Christmas Present: Recharged (my) batteries

Image by Brian Brake

Apologies for the long silence on my site – I’ve been travelling in New Zealand for the past 6 weeks and thought I’d have more time / energy to devote to the site.  I’ve recently quit my job as a management consultant and am taking time off to travel and reflect before looking for work sometime in 2011.  My time here in New Zealand has been full of outdoor fun – hiking, kayaking, surfing, etc and I’ve read more books in the last few weeks than in the last few years.

Surprisingly, the one thing I haven’t done much is photography.  Or at least photography in the sense of the thoughtful, more intentional work that I have been trying to do more of over the past year.  I’ve done the standard tourist images to document my trip – but haven’t taken the slow, thoughtful time to make images that I’m proud of.  But I’m okay with that.

The beauty of not trying to make a living with photography is that I can let it come and go based on how I feel.  When I’m excited about something, I can shoot it.  When I’m not, I can just put the camera down – something I’m doing more and more often.  Which brings to mind one of my favourite Jay Maisel quotes:   “If it doesn’t excite you, this thing that you see, why in the world would it excite me?” – a useful thought to have go through your head before you press the shutter.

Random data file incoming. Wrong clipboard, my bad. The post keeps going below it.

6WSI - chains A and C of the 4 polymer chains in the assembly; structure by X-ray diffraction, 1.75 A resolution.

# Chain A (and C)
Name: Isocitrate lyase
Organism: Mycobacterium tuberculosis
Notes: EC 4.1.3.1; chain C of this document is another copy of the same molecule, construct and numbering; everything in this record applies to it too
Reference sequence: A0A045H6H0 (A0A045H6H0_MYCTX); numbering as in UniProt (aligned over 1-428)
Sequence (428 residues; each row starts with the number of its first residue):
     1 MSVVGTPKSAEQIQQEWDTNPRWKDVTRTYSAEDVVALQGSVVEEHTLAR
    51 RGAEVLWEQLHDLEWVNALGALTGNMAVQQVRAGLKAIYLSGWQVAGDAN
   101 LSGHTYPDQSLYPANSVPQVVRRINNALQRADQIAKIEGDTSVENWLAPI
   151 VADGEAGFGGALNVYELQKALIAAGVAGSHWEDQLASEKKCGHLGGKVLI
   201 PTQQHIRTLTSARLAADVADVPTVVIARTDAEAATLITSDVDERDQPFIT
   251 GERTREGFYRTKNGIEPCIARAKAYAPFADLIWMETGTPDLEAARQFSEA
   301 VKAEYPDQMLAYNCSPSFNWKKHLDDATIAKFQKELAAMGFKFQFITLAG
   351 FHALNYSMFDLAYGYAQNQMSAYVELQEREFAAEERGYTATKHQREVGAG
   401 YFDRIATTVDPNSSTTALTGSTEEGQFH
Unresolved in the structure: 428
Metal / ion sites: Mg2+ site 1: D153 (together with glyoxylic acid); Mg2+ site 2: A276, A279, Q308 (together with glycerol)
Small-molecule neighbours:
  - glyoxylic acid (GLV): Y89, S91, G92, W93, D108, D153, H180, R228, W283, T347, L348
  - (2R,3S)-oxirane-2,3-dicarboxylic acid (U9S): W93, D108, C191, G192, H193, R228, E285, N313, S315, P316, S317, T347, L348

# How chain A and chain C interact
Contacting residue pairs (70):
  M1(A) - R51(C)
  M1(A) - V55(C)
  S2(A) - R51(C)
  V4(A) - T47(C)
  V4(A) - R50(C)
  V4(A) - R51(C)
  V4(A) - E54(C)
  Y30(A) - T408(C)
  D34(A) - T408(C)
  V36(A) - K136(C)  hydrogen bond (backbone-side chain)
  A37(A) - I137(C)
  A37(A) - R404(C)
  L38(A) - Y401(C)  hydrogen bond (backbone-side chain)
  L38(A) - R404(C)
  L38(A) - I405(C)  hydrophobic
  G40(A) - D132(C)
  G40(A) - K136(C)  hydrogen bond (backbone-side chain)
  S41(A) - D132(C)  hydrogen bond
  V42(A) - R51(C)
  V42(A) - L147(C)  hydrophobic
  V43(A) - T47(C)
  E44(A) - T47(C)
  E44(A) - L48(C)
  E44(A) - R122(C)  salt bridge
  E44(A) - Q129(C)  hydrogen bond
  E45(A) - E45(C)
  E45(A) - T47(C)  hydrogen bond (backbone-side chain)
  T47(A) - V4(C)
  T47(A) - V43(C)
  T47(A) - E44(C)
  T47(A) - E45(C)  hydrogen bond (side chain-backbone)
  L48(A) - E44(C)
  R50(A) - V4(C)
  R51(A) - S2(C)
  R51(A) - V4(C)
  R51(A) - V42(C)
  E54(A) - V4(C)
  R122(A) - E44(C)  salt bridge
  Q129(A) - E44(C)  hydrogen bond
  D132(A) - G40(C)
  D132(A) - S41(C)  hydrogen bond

I’m spending a quiet Christmas in Wellington – and today went exploring at one of the few open attractions – the Te Papa museum.  The thing that really got my creative juices flowing today was a special exhibition on the work of New Zealand photographer Brian Brake.  I’ll admit I haven’t studied the work of enough photographers – so, he was new to me.  Given his work was featured in Life  and National Geographic – I’m guessing the more knowledgeable have heard of him.

There were a handful of images that reminded me of what I’ve started to love in photography: The chance to capture a fleeting moment in time – one that contains a slice of human emotion.  The lead photograph of this post was my favourite of the exhibition.  It would be a happy 2011 if I can make just one image that is even close to as good as that one.  It may be hard to tell from the small image (the largest I could find online), but it has everything.  The child’s face – wanting a goldfish for himself, the father’s face – a lingering smile at his child’s desire, but a clear pull at the arm that is trying to get the child to move on.  The thing that seals the greatness of the picture for me is that the boy is tack sharp, as he isn’t moving, but there is a slight motion blur in the father and the people in the background.  It emphasises the father’s tug on the child even more and adds an element of movement to this slice of time.

The photograph got me excited to start making images again – a bit of a Christmas present to me from the late Mr. Brake himself.

Happy holidays and good luck recharging your photographic batteries!


I haven’t had much luck finding Brian Brake’s work online, except for Te Papa’s website.

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